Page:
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Friday, October 28, 2011

Over and Under the Snow, written by Kate Messner with art by Christopher Silas Neal. Chronicle Books, 2011. $18.99 ages 4 and up

"Over the snow I glide.
A full moon lights my path
to supper.

Under the snow, a chipmunk
wakes for a meal. Bedroom,
kitchen, hallway - his house
under my feet."

How amazing for children who are out on the snow doing what kids do there to think about what is happening beneath their feet! Kate Messner has created a tale of winter enjoyment for a father and daughter, while also opting to add a nonfiction piece about the habits of a variety of animals caught in winter's snowy embrace.

A quick movement begins the conversation:

"Over the snow, a flash of fur - a red squirrel disappears down a crack.
"Where did he go?"
"Under the snow," Dad says."

Her father begins to tell her about 'a secret kingdom' that exists underneath the snow as it covers the forest floor, where they are skiing. There is a quiet magic to much of the telling, and that is due to the language used by this skilled writer. I like that she continually reminds us where we are...either over the snow or under it. As they go, there is so much to see and consider in the quiet serenity of their outing.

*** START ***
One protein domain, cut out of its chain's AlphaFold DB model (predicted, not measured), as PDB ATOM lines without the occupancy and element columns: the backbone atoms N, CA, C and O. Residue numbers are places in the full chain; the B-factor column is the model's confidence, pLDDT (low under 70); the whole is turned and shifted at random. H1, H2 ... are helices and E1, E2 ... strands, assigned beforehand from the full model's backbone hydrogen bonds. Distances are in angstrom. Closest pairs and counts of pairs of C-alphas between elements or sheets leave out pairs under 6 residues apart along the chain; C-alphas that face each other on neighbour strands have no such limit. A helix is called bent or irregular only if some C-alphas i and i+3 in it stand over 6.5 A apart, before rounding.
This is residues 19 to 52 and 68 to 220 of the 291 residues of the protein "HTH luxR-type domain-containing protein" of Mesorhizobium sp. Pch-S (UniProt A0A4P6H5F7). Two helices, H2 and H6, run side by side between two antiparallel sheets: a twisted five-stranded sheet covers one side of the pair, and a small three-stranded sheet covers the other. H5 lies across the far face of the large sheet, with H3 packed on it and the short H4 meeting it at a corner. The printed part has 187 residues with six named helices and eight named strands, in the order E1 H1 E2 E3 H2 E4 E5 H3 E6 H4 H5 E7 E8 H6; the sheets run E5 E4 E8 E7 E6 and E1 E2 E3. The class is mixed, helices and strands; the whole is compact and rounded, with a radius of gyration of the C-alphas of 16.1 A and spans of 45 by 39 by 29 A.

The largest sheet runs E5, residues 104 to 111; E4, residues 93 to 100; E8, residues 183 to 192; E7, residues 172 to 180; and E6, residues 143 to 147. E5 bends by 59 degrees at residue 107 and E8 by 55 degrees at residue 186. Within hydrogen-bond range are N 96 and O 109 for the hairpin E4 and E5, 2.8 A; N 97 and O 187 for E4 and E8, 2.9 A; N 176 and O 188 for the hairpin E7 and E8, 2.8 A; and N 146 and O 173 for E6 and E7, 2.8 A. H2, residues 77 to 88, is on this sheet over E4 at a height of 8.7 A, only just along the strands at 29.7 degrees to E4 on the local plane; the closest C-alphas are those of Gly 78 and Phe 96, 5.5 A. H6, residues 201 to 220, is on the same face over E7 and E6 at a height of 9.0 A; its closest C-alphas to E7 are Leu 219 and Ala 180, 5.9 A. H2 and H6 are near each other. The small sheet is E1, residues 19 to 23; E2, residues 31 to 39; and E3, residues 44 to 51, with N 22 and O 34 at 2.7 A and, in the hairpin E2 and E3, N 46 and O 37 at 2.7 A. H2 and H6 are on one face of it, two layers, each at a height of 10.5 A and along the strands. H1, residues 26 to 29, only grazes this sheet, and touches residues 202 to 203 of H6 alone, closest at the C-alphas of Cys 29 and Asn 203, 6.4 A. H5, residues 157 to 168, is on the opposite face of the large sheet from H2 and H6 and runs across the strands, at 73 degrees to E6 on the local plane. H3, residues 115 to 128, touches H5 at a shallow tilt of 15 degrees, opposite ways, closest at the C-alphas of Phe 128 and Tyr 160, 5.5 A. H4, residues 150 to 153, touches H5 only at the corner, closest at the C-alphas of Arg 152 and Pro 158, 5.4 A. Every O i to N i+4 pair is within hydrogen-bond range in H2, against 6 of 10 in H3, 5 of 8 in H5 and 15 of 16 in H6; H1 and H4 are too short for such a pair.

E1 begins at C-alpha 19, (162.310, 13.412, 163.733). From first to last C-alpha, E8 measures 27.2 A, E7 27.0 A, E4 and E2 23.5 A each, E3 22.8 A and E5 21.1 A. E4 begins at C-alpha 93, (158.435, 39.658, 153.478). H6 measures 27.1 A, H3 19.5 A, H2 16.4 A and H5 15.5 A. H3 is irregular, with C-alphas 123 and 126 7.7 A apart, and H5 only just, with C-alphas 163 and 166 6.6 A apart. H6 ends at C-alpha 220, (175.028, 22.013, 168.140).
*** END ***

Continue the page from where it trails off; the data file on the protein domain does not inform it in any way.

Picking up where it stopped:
Since I had some vole tunnels on my lawn a couple of years ago, I like finding information about them:

"Over the snow I climb, digging in my edges so
I don't slide back down.

Under the snow, voles scratch through slippery
tunnels, searching for morsels from summer feasts."

I surely don't know what they were finding under there.

The author's elegant text is matched by the gentle feel of the illustrator's mixed media images of this white world. I love the cutaways created to show young readers what is happening for many familiar animals. Thus, they become the focus of our attention, leaving the humans at the top of the illustration and seeming far from the immediate action.

After a day of quiet adventure, the two join Mom for a bonfire meal. As darkness falls, so does a drowsy feeling grow. Now it's the young narrator's turn to find comfort under cover:

"Over the snow I glide home on tired legs.
Clouds whisper down feathery-soft flakes.

Under the covers, I snuggle deep and
drift into dreams..."

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